Next, the objects at his workstation and in the cabinet of the meeting room. There are two unusual sets of glasses—an iron sculpture of a pair of glasses, given to Sharma by his college roommate, “to help him think for long”, a metaphor on maintaining one’s vision and foresight; and an image of a smiling sun, wearing a pair of sunglasses. 

Pinned on Sharma’s desk, this image is a reflection of Sharma’s exuberant personality (he laughs more often than any CEO I’ve met in this series). His joviality highlights a key entrepreneurial trait—resilience.

Road to the top

Sharma encountered classic start-up challenges—for example, he was personally strapped for cash for a long time. “For 10 years, from 2000-10, the total amount of money that I would have earned as a salary was Rs20 lakh,” he says. He was also advised to quit and sell his business on several occasions by his family and board members. “Just before I got funded from Alibaba, there was a discussion for us to sell Paytm even before Series A funding happened,” he adds. 

None of which dented his long-term confidence, he says. “This confidence comes from understanding that there is nothing that I can get better than taking this shot, and there is nothing that I can lose when I lose everything at this shot. I kept learning that people are identified by the shot they take so I always thought why not take a bigger shot?” 

Near the glasses is a trio of cartoon figures, from the Taobao company, the Chinese website for online shopping owned by Sharma’s investor, Alibaba. Sharma’s meeting with Alibaba founder Jack Ma in 2014 was pivotal to the company’s rapid growth. “It was not a meeting of an investor and a company but of two minds, an attitude, culture and a way you have to build,” Sharma says.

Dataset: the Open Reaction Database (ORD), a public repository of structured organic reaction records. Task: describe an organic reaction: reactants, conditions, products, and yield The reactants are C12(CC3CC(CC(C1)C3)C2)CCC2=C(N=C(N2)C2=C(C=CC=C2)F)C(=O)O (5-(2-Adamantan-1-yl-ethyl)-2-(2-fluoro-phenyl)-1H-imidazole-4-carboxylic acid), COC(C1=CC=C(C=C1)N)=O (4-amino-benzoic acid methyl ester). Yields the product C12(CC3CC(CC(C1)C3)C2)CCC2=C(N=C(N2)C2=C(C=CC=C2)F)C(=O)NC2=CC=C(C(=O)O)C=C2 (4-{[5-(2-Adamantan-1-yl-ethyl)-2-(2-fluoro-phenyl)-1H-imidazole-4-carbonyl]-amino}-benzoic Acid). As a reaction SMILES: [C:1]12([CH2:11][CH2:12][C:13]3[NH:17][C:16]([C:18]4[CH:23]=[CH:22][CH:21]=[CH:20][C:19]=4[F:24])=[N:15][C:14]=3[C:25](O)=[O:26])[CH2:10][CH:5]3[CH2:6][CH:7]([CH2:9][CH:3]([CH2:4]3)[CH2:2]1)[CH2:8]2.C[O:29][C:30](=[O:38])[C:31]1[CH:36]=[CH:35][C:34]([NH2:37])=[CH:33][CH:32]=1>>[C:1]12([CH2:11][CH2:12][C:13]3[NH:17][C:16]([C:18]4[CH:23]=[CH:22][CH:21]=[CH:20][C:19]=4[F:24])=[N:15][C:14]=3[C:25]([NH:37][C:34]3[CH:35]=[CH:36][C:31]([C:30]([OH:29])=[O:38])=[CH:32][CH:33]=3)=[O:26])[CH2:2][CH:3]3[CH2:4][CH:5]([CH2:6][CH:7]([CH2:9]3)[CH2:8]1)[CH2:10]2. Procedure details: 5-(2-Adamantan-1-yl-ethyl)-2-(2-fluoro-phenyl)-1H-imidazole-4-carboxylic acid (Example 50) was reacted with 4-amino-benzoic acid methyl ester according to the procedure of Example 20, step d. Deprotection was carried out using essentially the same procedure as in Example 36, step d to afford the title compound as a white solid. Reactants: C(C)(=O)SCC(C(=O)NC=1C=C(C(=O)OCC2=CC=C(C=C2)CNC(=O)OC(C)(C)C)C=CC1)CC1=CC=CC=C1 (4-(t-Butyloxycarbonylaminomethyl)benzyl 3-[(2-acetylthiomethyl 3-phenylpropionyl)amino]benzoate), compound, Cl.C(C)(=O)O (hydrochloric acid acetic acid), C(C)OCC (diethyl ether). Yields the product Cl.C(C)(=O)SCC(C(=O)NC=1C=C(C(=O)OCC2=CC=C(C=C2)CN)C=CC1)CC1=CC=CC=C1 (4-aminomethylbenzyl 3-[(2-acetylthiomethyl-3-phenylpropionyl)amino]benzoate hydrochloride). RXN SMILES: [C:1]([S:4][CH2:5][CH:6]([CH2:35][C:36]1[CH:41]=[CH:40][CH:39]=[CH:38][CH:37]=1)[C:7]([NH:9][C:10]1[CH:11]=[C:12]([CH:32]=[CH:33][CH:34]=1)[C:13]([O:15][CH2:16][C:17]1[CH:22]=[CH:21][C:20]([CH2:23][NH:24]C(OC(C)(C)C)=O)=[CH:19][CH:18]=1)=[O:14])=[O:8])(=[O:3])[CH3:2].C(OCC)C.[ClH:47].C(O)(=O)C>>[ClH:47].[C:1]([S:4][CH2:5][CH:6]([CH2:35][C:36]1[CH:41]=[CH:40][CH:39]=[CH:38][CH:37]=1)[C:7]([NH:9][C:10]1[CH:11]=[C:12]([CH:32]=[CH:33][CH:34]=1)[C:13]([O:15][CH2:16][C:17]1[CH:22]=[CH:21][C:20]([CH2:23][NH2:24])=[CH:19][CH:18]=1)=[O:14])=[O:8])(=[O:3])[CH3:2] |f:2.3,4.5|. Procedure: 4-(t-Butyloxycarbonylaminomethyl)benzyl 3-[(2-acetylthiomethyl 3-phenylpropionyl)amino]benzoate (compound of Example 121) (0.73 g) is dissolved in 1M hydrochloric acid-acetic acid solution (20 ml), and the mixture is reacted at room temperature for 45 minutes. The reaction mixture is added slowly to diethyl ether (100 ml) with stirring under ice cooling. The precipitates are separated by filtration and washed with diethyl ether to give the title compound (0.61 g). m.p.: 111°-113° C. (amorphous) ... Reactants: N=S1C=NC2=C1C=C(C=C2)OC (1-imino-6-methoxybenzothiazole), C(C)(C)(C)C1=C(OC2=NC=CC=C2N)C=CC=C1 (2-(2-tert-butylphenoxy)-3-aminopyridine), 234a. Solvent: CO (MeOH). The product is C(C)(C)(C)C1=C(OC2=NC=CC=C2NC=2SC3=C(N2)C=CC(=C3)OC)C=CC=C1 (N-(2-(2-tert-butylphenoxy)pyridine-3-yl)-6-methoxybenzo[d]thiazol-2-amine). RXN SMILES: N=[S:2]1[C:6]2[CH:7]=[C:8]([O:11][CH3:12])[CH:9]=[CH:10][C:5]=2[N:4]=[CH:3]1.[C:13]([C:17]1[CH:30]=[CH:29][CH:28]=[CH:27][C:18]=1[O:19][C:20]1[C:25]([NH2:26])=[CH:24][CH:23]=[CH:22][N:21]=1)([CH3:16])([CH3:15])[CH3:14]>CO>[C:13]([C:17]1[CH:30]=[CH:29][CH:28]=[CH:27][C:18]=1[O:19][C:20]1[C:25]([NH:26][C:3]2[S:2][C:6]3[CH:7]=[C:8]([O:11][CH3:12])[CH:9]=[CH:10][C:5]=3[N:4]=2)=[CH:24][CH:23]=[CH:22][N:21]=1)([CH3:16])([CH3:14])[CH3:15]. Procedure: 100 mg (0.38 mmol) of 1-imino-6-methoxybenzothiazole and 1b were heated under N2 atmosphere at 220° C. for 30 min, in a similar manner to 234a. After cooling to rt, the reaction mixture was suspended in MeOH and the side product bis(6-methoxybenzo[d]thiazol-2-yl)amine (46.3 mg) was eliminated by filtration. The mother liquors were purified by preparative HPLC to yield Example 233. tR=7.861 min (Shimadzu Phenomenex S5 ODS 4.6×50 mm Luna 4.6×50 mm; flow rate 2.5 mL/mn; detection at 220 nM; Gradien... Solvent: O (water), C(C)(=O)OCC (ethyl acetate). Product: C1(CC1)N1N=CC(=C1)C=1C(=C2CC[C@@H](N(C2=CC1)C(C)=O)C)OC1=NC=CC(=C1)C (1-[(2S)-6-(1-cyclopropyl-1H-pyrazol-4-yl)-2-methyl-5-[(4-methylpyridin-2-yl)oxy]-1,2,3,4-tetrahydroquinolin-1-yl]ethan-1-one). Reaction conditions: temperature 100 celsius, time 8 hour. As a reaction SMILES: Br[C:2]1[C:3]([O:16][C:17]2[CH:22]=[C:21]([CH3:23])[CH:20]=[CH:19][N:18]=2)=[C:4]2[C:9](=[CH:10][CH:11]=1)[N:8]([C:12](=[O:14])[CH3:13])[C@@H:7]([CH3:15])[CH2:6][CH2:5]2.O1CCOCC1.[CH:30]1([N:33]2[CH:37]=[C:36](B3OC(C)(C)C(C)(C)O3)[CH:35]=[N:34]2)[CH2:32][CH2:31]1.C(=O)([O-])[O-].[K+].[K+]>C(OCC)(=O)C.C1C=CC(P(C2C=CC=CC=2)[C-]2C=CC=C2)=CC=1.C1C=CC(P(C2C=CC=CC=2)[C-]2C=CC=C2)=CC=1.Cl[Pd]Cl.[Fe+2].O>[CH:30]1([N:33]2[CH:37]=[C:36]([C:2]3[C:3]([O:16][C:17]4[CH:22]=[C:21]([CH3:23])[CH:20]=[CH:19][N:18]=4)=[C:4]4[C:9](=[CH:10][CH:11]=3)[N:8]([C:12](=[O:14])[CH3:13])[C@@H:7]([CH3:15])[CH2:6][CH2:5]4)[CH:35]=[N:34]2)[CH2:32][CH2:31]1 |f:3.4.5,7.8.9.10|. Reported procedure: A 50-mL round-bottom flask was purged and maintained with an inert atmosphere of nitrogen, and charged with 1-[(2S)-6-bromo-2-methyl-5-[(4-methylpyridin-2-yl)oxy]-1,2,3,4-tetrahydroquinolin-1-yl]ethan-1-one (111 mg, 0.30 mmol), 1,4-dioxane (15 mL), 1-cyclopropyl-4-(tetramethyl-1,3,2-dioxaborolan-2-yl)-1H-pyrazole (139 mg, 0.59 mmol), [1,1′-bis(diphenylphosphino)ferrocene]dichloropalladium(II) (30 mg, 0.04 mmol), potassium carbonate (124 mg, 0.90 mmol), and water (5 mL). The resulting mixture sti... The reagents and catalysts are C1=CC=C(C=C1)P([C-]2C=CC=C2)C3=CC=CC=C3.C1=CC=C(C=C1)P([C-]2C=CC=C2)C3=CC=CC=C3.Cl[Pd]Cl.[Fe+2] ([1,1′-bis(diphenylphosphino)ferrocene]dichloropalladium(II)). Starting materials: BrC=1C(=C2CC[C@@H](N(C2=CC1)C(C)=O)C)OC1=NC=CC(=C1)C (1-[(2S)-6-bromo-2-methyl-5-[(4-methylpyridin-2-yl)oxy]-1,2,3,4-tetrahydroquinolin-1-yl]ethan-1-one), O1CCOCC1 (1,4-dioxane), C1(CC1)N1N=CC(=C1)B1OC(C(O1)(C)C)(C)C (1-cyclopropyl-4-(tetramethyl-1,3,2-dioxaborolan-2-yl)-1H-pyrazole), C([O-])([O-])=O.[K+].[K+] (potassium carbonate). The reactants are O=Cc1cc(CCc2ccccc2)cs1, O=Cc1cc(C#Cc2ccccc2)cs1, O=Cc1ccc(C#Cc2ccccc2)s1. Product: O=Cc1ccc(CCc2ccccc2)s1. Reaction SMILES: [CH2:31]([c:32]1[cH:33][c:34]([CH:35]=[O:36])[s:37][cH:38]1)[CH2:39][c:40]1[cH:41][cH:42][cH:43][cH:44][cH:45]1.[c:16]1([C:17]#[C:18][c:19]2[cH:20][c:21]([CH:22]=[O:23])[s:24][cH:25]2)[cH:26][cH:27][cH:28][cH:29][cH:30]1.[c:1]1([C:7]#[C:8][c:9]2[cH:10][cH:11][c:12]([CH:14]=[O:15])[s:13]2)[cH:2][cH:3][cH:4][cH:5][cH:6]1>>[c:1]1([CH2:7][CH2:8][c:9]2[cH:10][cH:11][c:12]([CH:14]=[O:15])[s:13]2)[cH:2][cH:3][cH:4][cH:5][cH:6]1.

Finally, there is the missing poster—of Bono from the music band U2, which Sharma had in his earlier office on another floor in the same building. Known to be a music fanatic, he says, “I can go from Metallica, heavy metal, rock to blues and jazz. I was in Salt Lake City recently only to see Coldplay in person.” 

As we leave, another dozen people line up—some to grab Sharma’s attention, others to dive into the now-vacant meeting room. Paytm’s work atmosphere is stretched and basic, but it captures the restless energy of a start-up that wants to become the default national option for mobile payments.

***

Leadership speak

• On the new payments bank

We will not be a banker for half a billion Indians, we will be a wealth manager of half a billion Indians. I don’t think we, as a savings account, will fight for a interest rate, we will fight for better returns for your money which can come from the wealth management.

• On competition

If competition can keep you awake, then you are in the wrong business and your plans are down. Competition should not define who you are. In fact, we internally have an obligation not to talk about competition. I tell my people: Please remove the competition slides, I am not interested, you are wasting time.

• When someone disappoints him

I think I’ll say that I expect you to be smarter. Definitely expect you to be much better than this. And I am not saying that because you will be, I am saying it because I feel you better be. If you don’t be, then there will not be a place for us tomorrow.

Aparna Piramal Raje meets heads of organizations every month to investigate the connections between their workspace design and working styles. She is the author of Working Out Of The Box: 40 Stories Of Leading CEOs, a compilation of Head Office columns, published as part of the Mint Business Series.